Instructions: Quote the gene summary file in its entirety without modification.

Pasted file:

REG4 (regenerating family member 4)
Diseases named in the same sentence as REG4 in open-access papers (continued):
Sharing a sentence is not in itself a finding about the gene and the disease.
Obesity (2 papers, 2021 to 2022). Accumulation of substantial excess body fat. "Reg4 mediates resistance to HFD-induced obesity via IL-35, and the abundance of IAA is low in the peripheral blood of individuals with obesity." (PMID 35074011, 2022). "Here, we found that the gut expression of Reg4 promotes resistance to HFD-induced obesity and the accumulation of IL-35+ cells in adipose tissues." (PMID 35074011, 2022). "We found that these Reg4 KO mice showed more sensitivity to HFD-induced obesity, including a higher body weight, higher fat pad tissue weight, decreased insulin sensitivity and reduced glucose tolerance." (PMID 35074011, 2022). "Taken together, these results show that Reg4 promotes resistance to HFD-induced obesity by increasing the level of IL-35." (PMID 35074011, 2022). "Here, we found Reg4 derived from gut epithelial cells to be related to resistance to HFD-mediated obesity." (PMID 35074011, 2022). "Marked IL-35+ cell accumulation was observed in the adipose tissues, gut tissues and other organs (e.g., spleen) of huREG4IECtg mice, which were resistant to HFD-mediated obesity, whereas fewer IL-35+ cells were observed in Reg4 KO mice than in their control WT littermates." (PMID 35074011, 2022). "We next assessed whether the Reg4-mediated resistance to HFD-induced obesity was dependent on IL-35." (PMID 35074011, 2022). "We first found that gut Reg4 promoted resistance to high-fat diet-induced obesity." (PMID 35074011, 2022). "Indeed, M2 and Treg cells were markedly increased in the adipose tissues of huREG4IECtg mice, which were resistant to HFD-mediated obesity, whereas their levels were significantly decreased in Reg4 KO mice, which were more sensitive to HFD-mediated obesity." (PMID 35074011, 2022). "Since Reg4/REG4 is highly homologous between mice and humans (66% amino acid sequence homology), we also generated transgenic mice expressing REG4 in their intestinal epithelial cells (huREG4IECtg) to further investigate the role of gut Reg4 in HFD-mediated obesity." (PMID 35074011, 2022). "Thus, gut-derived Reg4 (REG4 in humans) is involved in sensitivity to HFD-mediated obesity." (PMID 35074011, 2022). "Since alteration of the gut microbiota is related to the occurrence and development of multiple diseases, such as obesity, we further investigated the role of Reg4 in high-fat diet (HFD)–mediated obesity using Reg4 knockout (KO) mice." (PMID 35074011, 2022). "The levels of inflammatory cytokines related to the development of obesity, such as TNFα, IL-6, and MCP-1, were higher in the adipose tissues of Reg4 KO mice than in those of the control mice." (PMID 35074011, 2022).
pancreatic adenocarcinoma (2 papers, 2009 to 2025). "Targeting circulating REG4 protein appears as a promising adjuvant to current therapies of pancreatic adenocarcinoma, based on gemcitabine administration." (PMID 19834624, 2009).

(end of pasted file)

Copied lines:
REG4 (regenerating family member 4)
Diseases named in the same sentence as REG4 in open-access papers (continued):
Sharing a sentence is not in itself a finding about the gene and the disease.
Obesity (2 papers, 2021 to 2022). Accumulation of substantial excess body fat. "Reg4 mediates resistance to HFD-induced obesity via IL-35, and the abundance of IAA is low in the peripheral blood of individuals with obesity." (PMID 35074011, 2022). "Here, we found that the gut expression of Reg4 promotes resistance to HFD-induced obesity and the accumulation of IL-35+ cells in adipose tissues." (PMID 35074011, 2022). "We found that these Reg4 KO mice showed more sensitivity to HFD-induced obesity, including a higher body weight, higher fat pad tissue weight, decreased insulin sensitivity and reduced glucose tolerance." (PMID 35074011, 2022). "Taken together, these results show that Reg4 promotes resistance to HFD-induced obesity by increasing the level of IL-35." (PMID 35074011, 2022). "Here, we found Reg4 derived from gut epithelial cells to be related to resistance to HFD-mediated obesity." (PMID 35074011, 2022). "Marked IL-35+ cell accumulation was observed in the adipose tissues, gut tissues and other organs (e.g., spleen) of huREG4IECtg mice, which were resistant to HFD-mediated obesity, whereas fewer IL-35+ cells were observed in Reg4 KO mice than in their control WT littermates." (PMID 35074011, 2022). "We next assessed whether the Reg4-mediated resistance to HFD-induced obesity was dependent on IL-35." (PMID 35074011, 2022). "We first found that gut Reg4 promoted resistance to high-fat diet-induced obesity." (PMID 35074011, 2022). "Indeed, M2 and Treg cells were markedly increased in the adipose tissues of huREG4IECtg mice, which were resistant to HFD-mediated obesity, whereas their levels were significantly decreased in Reg4 KO mice, which were more sensitive to HFD-mediated obesity." (PMID 35074011, 2022). "Since Reg4/REG4 is highly homologous between mice and humans (66% amino acid sequence homology), we also generated transgenic mice expressing REG4 in their intestinal epithelial cells (huREG4IECtg) to further investigate the role of gut Reg4 in HFD-mediated obesity." (PMID 35074011, 2022). "Thus, gut-derived Reg4 (REG4 in humans) is involved in sensitivity to HFD-mediated obesity." (PMID 35074011, 2022). "Since alteration of the gut microbiota is related to the occurrence and development of multiple diseases, such as obesity, we further investigated the role of Reg4 in high-fat diet (HFD)–mediated obesity using Reg4 knockout (KO) mice." (PMID 35074011, 2022). "The levels of inflammatory cytokines related to the development of obesity, such as TNFα, IL-6, and MCP-1, were higher in the adipose tissues of Reg4 KO mice than in those of the control mice." (PMID 35074011, 2022).
pancreatic adenocarcinoma (2 papers, 2009 to 2025). "Targeting circulating REG4 protein appears as a promising adjuvant to current therapies of pancreatic adenocarcinoma, based on gemcitabine administration." (PMID 19834624, 2009).